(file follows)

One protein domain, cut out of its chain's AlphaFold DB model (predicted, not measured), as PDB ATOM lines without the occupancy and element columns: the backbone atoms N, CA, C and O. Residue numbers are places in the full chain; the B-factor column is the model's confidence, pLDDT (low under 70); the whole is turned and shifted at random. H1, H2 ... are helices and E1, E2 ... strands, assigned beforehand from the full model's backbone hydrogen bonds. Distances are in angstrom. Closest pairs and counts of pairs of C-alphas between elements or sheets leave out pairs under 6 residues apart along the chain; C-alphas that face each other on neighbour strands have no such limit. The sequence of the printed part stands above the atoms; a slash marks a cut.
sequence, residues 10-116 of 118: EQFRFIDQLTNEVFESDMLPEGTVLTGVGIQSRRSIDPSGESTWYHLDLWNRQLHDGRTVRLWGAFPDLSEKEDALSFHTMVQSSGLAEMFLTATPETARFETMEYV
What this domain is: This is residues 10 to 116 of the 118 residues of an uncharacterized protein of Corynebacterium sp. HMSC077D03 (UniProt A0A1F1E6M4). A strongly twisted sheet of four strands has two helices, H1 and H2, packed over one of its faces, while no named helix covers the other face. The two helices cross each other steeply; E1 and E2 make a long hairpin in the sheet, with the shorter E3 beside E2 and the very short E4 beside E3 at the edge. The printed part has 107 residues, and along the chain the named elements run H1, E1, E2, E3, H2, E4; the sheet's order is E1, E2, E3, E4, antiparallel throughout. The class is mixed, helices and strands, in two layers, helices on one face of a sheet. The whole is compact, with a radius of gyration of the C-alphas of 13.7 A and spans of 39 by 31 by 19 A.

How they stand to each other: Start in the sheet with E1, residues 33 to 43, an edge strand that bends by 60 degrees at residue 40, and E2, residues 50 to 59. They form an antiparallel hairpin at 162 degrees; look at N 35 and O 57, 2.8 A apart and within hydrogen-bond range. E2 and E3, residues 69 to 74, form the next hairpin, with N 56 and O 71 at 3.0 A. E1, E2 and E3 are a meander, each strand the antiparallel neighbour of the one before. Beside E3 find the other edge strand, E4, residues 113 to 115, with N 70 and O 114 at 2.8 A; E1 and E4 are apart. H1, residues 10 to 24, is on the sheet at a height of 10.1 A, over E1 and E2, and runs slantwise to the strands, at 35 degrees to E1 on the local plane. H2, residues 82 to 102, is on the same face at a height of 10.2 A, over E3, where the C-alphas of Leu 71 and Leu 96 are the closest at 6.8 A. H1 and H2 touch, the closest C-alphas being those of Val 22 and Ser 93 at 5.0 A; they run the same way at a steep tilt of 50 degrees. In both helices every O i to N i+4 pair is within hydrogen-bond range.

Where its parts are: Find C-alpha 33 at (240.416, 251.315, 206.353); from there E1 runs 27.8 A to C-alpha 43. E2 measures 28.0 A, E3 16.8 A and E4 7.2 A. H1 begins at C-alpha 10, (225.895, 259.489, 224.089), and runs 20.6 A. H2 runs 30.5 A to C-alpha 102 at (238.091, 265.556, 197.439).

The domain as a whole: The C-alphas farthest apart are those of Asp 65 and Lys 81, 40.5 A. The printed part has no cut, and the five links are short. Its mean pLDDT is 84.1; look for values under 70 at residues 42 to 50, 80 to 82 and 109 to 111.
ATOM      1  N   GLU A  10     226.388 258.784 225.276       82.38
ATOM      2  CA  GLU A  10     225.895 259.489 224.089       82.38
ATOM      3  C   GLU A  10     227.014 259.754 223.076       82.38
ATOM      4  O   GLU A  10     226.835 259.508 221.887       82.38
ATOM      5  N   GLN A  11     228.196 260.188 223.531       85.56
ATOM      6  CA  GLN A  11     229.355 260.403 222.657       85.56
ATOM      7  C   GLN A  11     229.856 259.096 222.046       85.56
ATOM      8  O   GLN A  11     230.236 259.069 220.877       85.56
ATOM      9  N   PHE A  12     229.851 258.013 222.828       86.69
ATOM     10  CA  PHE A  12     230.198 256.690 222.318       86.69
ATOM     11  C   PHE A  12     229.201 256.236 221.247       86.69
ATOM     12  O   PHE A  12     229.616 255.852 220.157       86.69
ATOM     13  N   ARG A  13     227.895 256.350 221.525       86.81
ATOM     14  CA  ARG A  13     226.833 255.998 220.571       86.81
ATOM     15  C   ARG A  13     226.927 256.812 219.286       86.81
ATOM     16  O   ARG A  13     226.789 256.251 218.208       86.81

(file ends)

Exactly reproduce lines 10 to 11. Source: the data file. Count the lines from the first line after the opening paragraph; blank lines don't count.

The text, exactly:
ATOM      5  N   GLN A  11     228.196 260.188 223.531       85.56
ATOM      6  CA  GLN A  11     229.355 260.403 222.657       85.56